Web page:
I found out the other day that one of my closest friends is pregnant. She is in her 15th week, and everything seems to be going well, and that’s all I’m going to say because she asked me not to write about her yet.
So I’ll write about myself instead.
“I’m happy for you, and sad for me,” I told her. “Or happy for you and a little jealous.”
This was as honest an explanation as I could come up with for the fact that my heart had sped up and I was fighting back tears. Like I’ve explained here before, pregnancy announcements hurt. Every. Single. Time. But to say that I wasn’t happy for her would be a lie. This isn’t some random, accidentally pregnant teenager we’re talking about. This is my good friend, and this is what she’s wanted, and now she has it.
“If it makes you feel any better,” she offered. “I feel horrible. All the time. [Morning sickness] is even worse than I imagined it would be.”
I laughed. “That doesn’t make me feel better! Now I’m sad for you, and scared for me!”
Which was a nice, light way of saying, “One day, I will be where you are, and you can tell me everything I need to know. And see? It’ll all be okay.”
For the most part, though, I tried not to let my inappropriate-humor-as-a-defense-mechanism tendency get the best of me.
“I’m sorry it’s hard,” my friend told me. She knows my story. She doesn’t always agree with my perspective, but she understands it.
“Hey, me too! But… I’m okay. Really. It’s right for you. It’s not right for me yet. I’m learning that my damage goes back way further than my miscarriage anyway. Because I think what I’m most sad about is knowing that, if things had gone differently for me, you and I could be in the same place in our lives right now.”
“I always kinda figured it was more about the divorce than the miscarriage,” my friend said.
And then I had one of those moments – like the time that Dawn told me she and her husband had always kind of known it wasn’t going to work out between me and my husband – where I wanted to scream, “Why didn’t you tell me?!” Only in that case, as well as in this one, I never would have listened.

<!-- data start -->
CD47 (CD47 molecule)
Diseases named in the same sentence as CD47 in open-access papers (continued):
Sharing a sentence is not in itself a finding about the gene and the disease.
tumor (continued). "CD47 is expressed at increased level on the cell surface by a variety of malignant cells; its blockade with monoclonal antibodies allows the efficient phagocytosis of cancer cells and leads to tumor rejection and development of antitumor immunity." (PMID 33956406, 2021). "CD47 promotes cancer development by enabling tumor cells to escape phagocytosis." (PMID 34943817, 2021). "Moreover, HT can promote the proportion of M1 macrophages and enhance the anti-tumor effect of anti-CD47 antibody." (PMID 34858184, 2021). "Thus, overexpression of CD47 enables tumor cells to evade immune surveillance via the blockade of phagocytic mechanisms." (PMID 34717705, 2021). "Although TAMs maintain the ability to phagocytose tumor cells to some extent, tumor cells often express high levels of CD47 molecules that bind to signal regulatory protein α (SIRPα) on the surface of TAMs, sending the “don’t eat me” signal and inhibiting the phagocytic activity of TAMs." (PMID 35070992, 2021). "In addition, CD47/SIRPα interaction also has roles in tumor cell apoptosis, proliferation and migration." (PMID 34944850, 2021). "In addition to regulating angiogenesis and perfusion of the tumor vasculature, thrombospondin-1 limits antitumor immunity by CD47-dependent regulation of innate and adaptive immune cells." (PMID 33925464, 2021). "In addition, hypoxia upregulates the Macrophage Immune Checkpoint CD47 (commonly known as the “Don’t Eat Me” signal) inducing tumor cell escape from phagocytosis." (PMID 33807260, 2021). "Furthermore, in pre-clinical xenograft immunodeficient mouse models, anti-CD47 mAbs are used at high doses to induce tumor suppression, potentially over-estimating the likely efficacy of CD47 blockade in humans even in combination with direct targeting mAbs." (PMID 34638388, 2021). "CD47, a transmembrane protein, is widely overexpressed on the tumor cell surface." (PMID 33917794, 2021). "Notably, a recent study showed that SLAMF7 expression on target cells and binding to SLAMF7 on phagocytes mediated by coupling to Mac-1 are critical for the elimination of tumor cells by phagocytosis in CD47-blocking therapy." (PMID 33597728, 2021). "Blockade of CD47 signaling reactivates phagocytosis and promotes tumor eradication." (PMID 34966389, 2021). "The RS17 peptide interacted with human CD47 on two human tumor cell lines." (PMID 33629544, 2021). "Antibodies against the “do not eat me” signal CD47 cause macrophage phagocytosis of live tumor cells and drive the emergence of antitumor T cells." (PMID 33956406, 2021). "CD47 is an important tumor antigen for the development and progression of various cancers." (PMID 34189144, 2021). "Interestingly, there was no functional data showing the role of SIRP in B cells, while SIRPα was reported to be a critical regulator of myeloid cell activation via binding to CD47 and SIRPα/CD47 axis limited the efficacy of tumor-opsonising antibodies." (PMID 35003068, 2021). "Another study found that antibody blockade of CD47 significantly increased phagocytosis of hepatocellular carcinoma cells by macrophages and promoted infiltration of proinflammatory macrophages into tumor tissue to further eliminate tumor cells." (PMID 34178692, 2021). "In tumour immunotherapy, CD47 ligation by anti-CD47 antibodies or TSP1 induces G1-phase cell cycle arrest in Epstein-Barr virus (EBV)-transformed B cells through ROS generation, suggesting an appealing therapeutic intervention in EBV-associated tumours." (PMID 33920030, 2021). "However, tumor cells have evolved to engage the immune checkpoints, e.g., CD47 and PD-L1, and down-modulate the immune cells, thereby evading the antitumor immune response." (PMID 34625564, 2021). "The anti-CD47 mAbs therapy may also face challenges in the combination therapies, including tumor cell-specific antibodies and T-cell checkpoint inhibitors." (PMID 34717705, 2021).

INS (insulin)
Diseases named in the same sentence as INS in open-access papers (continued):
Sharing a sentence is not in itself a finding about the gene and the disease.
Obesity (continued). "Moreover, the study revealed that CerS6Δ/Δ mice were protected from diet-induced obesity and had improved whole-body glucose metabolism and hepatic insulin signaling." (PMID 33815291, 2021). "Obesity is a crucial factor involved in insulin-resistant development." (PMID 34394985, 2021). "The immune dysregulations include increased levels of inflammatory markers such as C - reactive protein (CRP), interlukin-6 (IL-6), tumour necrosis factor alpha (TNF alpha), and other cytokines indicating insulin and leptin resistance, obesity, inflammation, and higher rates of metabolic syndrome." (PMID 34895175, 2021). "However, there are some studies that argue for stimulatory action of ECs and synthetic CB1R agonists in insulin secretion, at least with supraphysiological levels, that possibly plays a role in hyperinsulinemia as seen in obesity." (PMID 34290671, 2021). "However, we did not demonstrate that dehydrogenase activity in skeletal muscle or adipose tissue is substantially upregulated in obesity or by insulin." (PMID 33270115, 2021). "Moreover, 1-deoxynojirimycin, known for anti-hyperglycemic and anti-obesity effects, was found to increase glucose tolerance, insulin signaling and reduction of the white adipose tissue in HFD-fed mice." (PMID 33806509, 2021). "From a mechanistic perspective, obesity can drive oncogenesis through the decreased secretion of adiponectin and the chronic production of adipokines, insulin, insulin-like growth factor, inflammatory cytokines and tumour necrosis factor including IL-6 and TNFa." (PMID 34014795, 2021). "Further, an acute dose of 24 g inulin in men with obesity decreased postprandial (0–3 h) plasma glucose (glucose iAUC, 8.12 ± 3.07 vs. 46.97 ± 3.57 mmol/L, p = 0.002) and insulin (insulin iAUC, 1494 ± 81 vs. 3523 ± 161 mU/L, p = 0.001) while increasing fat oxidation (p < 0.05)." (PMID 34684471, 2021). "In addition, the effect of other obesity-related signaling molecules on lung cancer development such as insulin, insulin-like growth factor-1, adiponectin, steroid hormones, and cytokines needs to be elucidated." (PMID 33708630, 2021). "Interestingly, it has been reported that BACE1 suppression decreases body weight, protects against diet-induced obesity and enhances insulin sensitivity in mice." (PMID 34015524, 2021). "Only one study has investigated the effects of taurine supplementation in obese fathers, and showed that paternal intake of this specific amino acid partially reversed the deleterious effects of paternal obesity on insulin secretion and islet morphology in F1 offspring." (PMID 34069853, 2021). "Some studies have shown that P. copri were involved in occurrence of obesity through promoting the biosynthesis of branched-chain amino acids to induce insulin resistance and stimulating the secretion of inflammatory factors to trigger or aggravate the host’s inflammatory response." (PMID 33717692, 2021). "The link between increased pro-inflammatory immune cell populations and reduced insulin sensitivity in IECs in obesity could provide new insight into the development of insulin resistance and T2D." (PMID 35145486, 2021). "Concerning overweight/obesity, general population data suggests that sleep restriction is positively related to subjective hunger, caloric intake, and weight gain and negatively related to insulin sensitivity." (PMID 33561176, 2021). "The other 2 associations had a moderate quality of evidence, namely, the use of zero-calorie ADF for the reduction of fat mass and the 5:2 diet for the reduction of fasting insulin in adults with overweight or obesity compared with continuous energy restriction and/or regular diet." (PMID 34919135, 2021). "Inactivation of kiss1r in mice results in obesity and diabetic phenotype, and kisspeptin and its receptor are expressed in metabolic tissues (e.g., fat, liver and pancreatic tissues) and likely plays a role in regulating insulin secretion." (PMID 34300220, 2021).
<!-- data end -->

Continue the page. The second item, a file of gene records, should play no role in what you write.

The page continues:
So instead, I admitted it: “I had to have the miscarriage to deal with the divorce. Otherwise, I was just living in this bubble. If I had never gotten pregnant and miscarried, my situation would be no different than it is now. I might not be reactive to pregnant women specifically, but I would still have all these regrets about what my life is verses what it could have been.”*
“Yeah, but… My sister told me about something her therapist told her once,” my friend said. “Which was that most people aren’t where they thought they’d be. But you are where life has put you. And if you spend the whole time lamenting the goals you haven’t achieved, you’ll miss out on the life you’re in.”
And that pretty much sums up my entire mission here: to process and move past what happened to me, so I can actually enjoy what I got instead.
That night at dinner, my parents were talking about the new Speaker of the House, who has a reputation for getting emotional and crying during his speeches.
“They interviewed a public speaking coach on the news,” my mom said, “who advised that, if you’re giving a speech about something that you know is going to make you cry, you should be simultaneously thinking about something that doesn’t make you cry.”
“Like the Holocaust?” my brother offered.
“Um, Martin, I think that’s a huge leap in the wrong direction,” Doug said.
“What?” Martin was unfazed. “It doesn’t make me happy, but it doesn’t make me cry.” Obviously my inappropriate humor tendencies are genetic.
The next day at work, though, my friend’s pregnancy and my own derailed life kept rising to the forefront of my mind. So, needless to say, I spent a lot of time thinking about the Holocaust.
*Note: there is no part of me that still wishes I was with my ex-husband. My feelings and fears and regrets are not specific; they are purely situational.